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Tuesday, May 10, 2011

Credit 101 for Graduates
CCCS of Greater Dallas offers Helpful tips for managing expenses and the temptation of credit


Media contact:
Chase York
HCK2 Partners
PR Support for CCCS Dallas
972-499-6630
chase.york@hck2.com

Dallas - May 10, 2011 - The National Center for Education Statistics projected 2.8 million public high school seniors and 298,000 private high school seniors will graduate this spring. Whether enrolling in college or entering the "real world," Consumer Credit Counseling Service of Greater Dallas (CCCS of Greater Dallas) wants to make sure graduates are prepared for the basics of credit and budgeting.

"Because most graduates enter their first job or freshman year of college without strong financial literacy or experience, the first year after high school can be a financially unstable period for young adults," said Todd Mark, vice president of education for CCCS of Greater Dallas. "Students are forced to manage their finances on their own for the first time - whether it's budgeting money from mom and dad so it lasts or working to cover their expenses. And, unfortunately, many of these graduates end up in debt due to overspending or the lack of a financial plan."

Consumer Credit Counseling Service of Greater Dallas (CCCS of Greater Dallas) suggests students use the following tips to prepare for a successful financial future.

  • Set up a budget. Be aware of how much money is in your checking and/or savings account(s), as well as how much you're obligated to pay when the credit card bill arrives. Also, prioritize your spending. Housing, utilities and food should come first. Make a list and decide what needs to be paid off first. A good way to keep track of spending is to record all purchases in your checkbook as though you've written a check, deducting the amount of each purchase. When the money is gone, it's time to stop charging. So, even if a designer handbag or the latest tech gadget seems like a good idea at the time, they're not.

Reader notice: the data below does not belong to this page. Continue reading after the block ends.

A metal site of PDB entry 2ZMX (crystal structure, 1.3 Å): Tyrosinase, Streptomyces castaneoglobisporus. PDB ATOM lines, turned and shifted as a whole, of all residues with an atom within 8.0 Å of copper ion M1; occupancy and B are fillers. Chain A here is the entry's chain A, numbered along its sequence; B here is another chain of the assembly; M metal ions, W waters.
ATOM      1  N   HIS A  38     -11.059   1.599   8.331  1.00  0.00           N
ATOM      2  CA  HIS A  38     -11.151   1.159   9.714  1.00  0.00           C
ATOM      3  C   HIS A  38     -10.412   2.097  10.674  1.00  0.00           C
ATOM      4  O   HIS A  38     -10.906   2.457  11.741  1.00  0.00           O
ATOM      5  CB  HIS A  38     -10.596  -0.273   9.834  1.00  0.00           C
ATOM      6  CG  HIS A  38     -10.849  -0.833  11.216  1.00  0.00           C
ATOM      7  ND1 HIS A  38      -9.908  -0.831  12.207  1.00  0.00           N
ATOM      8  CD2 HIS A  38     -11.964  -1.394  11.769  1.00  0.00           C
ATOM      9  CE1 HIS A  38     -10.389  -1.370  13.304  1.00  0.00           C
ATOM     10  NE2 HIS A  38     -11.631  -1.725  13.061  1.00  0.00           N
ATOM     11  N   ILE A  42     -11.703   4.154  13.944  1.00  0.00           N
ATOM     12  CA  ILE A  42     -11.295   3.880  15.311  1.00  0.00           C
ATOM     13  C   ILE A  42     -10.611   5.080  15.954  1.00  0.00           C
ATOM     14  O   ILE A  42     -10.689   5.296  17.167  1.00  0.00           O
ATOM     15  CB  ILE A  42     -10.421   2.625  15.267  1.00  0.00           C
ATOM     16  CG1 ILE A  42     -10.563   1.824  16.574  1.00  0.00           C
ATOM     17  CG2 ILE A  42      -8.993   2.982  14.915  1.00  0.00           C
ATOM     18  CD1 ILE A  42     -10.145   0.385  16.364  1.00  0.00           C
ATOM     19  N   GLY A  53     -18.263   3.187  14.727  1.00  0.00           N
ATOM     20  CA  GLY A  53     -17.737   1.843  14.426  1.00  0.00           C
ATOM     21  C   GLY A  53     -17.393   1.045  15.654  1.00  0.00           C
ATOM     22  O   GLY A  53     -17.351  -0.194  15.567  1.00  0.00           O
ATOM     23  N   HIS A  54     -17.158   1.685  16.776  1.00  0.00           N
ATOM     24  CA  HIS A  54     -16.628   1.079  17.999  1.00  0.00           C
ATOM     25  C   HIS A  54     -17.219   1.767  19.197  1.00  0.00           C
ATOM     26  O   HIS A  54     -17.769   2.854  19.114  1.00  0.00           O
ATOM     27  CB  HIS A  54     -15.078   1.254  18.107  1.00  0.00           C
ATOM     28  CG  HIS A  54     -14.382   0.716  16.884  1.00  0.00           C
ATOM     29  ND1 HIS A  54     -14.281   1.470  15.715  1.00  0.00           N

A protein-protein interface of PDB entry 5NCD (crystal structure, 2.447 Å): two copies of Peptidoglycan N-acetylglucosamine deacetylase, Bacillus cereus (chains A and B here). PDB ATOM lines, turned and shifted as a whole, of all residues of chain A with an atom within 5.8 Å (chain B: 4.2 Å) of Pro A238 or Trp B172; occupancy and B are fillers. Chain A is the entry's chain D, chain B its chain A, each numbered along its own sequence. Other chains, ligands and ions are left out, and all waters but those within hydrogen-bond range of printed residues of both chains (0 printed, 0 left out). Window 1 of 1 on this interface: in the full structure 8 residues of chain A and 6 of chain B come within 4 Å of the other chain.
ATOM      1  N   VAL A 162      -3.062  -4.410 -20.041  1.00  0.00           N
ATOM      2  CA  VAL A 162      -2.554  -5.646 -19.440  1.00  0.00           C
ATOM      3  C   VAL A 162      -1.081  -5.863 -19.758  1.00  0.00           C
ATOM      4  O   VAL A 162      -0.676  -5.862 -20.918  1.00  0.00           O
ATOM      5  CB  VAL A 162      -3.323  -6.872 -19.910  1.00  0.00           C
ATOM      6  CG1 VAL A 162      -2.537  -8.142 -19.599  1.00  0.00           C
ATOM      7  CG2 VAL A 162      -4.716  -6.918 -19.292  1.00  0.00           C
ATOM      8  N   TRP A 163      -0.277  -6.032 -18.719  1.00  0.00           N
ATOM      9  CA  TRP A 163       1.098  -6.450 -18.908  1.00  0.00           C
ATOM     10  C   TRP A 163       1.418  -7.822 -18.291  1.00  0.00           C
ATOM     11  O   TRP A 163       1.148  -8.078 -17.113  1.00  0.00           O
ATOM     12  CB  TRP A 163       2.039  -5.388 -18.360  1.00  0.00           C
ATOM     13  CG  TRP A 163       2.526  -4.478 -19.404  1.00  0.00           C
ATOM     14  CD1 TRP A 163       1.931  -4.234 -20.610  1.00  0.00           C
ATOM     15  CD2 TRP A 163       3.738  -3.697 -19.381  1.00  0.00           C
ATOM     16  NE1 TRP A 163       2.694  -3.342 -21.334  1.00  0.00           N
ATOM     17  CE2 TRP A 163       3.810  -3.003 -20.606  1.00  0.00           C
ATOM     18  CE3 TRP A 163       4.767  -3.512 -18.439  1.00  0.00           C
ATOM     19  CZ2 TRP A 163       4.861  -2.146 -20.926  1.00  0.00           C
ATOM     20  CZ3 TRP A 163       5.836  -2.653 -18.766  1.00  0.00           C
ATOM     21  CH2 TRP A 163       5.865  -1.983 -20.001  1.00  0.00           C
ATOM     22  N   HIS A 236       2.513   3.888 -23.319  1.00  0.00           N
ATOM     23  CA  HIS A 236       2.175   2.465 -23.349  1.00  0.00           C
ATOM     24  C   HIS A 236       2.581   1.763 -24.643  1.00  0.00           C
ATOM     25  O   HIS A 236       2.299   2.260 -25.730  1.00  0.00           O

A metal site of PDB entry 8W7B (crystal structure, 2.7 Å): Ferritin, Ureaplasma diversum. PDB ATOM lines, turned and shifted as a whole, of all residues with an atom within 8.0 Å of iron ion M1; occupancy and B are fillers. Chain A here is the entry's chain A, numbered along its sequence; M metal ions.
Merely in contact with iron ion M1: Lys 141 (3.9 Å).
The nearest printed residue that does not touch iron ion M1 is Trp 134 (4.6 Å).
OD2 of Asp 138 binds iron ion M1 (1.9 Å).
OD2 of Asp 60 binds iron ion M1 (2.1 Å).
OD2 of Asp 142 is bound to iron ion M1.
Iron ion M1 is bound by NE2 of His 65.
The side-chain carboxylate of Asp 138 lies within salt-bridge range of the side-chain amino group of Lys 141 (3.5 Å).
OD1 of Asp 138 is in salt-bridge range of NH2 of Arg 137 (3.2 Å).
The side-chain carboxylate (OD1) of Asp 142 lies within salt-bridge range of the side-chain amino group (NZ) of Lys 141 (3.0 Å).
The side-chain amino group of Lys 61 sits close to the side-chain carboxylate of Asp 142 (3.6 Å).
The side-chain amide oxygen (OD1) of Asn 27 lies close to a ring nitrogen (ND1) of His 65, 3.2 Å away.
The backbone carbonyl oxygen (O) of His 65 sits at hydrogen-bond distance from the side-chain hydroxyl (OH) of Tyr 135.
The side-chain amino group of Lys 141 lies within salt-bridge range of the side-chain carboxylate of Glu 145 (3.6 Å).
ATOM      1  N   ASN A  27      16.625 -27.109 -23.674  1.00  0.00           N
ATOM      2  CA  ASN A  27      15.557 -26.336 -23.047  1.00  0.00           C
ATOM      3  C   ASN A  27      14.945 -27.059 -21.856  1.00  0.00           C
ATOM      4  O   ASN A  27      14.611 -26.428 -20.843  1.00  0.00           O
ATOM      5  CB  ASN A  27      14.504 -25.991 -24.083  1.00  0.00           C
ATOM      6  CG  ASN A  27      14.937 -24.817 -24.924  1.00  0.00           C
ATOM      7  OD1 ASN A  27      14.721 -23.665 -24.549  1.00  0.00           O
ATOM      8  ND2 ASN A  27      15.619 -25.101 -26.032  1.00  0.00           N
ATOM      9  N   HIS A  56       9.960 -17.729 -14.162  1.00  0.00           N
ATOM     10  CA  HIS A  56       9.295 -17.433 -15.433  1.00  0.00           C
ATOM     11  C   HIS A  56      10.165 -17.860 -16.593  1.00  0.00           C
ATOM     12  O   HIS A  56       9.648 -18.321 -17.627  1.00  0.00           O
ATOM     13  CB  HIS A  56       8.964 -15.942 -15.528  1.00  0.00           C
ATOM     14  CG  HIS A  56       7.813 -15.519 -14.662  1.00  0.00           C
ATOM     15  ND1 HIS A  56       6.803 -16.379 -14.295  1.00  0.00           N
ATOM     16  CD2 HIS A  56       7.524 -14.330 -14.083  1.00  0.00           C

• Use debit cards or cash whenever possible. Avoid spending money that is not readily available and accessible. This is why cash is great. You know exactly how much you have to spend. If you use a debit card, make sure to record all debit charges to avoid overdraft fees. Debit cards are great if you keep track of how much is in your account. Prepaid cards are also a good way to control your spending. Keep track of expiration dates and limitations on these cards to avoid any surprises.


  • Shop around for the best card. Remember, if you are under 21, you need a co-signer or proof of income to qualify for a credit card under the CARD Act. Establishing good credit means choosing a card that is right for you. Not all credit cards are the same. Don't select a credit card on a whim, or simply because the lender is giving away a free gift when you open an account. Research which one is best for your financial circumstances, spending habits and paying ability. Six things to investigate when shopping for a credit card include the APR (annual percentage rate), annual fee, grace period, penalty fees, balance calculation method, and reward programs and associated costs.